Peterson’s Warriors captured 15 state titles and eight state runners-up in cross country. The boys squad qualified for state in 36 of Peterson’s 38 years of coaching. The longtime coach is the first person to give the credit to the athletes and believes it is the Crofton mindset that continues to feed the Warriors’ success today.
“The parents raise their kids to have good work ethic as they come up,” Peterson commented. “They are not scared to work. They listen and they believe in you. They worked hard and they had good parents. That really helped out. The kids are used to hard work. They’re feeding cattle and pigs early in the morning. The farmers worked the kids pretty hard. We had some Tramp kids that were good runners and they milked cows early in the morning and the ones that went out for track or cross country I told them to run all the way home and it was four or five miles. So that was there workout on some nights.”
The biggest surprise is that prior to the 1963 season. Peterson had no connection to cross country or distance running.
“I had no experience,” Peterson admitted. “There were only two head coaches in those days, me and the football coach. I got every magazine and everything I could on cross country. I read up on a lot of that stuff and we tried a lot of things.”
In 2002, Peterson stepped down as head coach of the cross country and track and field teams. However, his former mentee Rod Hegge - who took over for Peterson in track - asked him to stay on staff as the assistant coach and to coach distance. The two worked perfectly together and helped the Lady Warriors win six state crowns and crown numerous individual champions.
“They needed someone in defiance running,” Peterson said. “He (Hegge) mentioned about helping me out and I told him if I had time. I had grandkids participating and if there was a state meet or something, I’d go see my grandkids. I did that, but was also at practice and almost every meet.”
His cross country team also continued its strong tradition after Peterson retired. Jayne Arens, who replaced Peterson in 2002, took over the program and led Crofton to 11 state titles, including a stretch of 10 consecutive girls Class D championships.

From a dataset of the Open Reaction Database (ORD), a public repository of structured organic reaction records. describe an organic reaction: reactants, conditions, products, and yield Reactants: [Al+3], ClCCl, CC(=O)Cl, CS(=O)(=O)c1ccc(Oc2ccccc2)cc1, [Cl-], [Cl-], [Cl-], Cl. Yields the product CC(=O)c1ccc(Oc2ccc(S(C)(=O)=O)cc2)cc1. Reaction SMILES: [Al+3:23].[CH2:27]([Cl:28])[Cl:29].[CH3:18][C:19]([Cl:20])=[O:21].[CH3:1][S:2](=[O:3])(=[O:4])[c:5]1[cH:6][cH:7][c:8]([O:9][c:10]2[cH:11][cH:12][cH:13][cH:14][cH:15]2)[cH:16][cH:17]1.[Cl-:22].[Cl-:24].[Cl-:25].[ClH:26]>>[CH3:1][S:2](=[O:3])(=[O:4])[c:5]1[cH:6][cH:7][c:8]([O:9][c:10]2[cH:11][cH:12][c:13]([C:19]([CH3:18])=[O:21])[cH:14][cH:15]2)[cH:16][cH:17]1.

Peterson’s legacy can be seen across Northeast Nebraska as several cross country programs have grown into competitive, high-quality teams.
“Plainview has tough teams, and (Duane) Wilken (Bloomfield’s head cross country and track and field coach) always has good teams,” Peterson said. “I coached Duane, and he’s a heck of a coach. He gets them going and gets everything out of them. There are a lot of good coaches around. The area has really helped kids.”
This past season, which was his 57th year coaching, was his final year.
Peterson will be enshrined on June 25 in Bismarck, ND. Despite some recent health issues, the former Warrior coach plans to be in attendance.
“People keep asking if he’ll go, but I don’t see why not,” remarked Peterson’s wife Wanda Peterson. “There’s no reason why he can’t be there. He might need help getting there, but he’ll be there.”
Despite receiving one of the nation’s highest honors, nothing stacks up to Peterson watching his former athletes succeed, on and off the field.
“To see them afterwards is bigger than anything,” Peterson concluded. “To see their accomplishments is special.”